Congenital heart disease (2 with multiple other defects) 5 cases
Down's syndrome 1 case
Deafness (partial) 1 case
Deformed elbows and joints 1 case

No differences in rates of severe congenital anomalies according to treatment group were evident for the gestational period, 43 days to termination of pregnancy (8).
Many women under-reported the drugs prescribed by physicians and many did not know the names of the drugs prescribed.

In another study, the Collaborative Perinatal Project monitored 50,282 pregnancies, 356 women who took meprobamate during the 1st trimester and 989 women who took the drug later (9). 141 women took the drug both early and late in the pregnancy. No association of meprobamate with large classes of malformations or to individual defects were found.

In the surveillance study of Michigan Medicaid recipients involving 229,101 completed pregnancies, 75 newborns had been exposed to meprobamate during the 1st trimester (10). Three major birth defects were observed (three were expected), including 1 oral cleft and 2 polydactyly. No anamolies were observed in four other defect categories (cardiovascular defects, spina bifida, limb reduction defects, and hypospadias) for which specific data was available. Other factors such as the mother's disease, concurrent drug usage, and chance may be involved (10).

CONCLUSION
Only occasional doses of carisoprodol were consumed during the first 6 weeks of the pregnancy, and only small amounts of the metabolite meprobamate will be present in the serum.

It is unlikely that the drug in these doses will have any teratogenic effect on the foetus during the first trimester.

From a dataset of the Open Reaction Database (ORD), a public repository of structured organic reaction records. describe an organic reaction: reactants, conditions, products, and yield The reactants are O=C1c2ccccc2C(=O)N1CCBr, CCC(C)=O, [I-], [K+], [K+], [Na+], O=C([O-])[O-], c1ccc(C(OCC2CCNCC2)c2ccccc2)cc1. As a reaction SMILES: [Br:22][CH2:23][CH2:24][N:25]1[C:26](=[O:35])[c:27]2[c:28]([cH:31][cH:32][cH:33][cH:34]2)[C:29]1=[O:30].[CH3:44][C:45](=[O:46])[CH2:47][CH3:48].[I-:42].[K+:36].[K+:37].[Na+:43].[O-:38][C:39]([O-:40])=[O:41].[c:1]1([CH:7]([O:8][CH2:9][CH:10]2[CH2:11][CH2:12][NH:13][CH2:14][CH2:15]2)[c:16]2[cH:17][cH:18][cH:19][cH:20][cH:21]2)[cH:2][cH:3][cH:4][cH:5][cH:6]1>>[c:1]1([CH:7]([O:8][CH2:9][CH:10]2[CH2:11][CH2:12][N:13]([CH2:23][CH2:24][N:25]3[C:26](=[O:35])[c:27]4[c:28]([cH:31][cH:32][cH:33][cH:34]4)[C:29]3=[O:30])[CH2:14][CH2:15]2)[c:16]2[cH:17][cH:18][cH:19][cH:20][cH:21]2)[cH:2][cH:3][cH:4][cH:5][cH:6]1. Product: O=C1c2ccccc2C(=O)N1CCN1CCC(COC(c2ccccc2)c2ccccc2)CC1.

Referanser
  1. 1. Drugdex® System. Carisoprodol.Drug evaluation. MICORMEDEX® Healthcare Series Vol. 105 expires 9/2000.
  2. 2. Flockhart D, Oesterheld JR (editors). P450 Drug Interactions: Carisoprodol. Version 1.28. Copyright 1997-2000.
  3. 3. Parfitt K, editor. Martindale. The Complete Drug Reference 1999;32nd ed.:pg1231.
  4. 4. Alan D Woolf, editor. Clinical Toxicology Review Jul 2000 http://www.mapoison.org/ctr/9509carisoprodol.html
  5. 5. Olsen H et al. Carisoprodol elimination in Humans. Therapeutic Drug Monitoring 1994;16:337-340.
  6. 6. Parfitt K, editor. Martindale. The Complete Drug Reference. Meprobamate. Electronic version, MICROMEDEX Vol. 105 expires 9/2000.
  7. 7. Briggs GG et al, editors. Drugs in Pregnancy and Lactation. A Reference Guide to Foetal and Neonatal Risk 1998;5th ed.: pg. 148/c.
  8. 8. Milkovich L, van den Berg BJ. Effects of prenatal meprobamate and chlordiazepoxide hydrochloride on human embryonic and foetal development. N Engl J Med 1974;291:1268-71.
  9. 9. Hartz SC, et al. Antenatal exposure to meprobamate and chlordiazepoxide in relation to malformations, mental development, and childhood mortality. N Engl J Med 1975;292:726-728.
  10. 10. Briggs GG et al, editors. Drugs in Pregnancy and Lactation. A Reference Guide to Foetal and Neonatal Risk 1998;5th ed.: pg. 677-678/m.